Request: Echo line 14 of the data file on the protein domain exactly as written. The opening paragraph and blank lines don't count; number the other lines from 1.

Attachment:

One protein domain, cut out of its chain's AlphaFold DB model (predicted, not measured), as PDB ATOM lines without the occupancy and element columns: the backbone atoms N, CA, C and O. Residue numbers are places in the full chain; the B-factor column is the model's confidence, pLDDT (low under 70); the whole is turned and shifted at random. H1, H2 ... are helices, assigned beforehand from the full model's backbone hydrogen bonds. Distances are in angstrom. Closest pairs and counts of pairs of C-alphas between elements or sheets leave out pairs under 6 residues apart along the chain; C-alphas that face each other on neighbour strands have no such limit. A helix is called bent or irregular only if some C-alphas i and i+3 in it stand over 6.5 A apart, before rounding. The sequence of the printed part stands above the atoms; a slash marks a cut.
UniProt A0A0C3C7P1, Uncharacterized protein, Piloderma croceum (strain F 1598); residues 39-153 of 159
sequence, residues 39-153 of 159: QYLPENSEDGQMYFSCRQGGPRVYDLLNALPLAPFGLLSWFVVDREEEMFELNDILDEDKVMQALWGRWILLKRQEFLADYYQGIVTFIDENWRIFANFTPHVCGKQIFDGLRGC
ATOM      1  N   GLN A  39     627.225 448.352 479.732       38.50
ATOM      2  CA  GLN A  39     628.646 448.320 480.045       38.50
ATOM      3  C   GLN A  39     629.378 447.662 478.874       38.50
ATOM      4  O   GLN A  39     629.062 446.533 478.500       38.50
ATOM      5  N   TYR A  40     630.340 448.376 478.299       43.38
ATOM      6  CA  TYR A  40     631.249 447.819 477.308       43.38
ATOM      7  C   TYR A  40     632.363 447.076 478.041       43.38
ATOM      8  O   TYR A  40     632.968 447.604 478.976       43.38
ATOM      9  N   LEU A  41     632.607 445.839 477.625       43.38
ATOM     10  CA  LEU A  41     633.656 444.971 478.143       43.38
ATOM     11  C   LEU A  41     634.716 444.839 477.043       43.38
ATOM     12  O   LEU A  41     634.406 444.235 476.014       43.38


ATOM     12  O   LEU A  41     634.406 444.235 476.014       43.38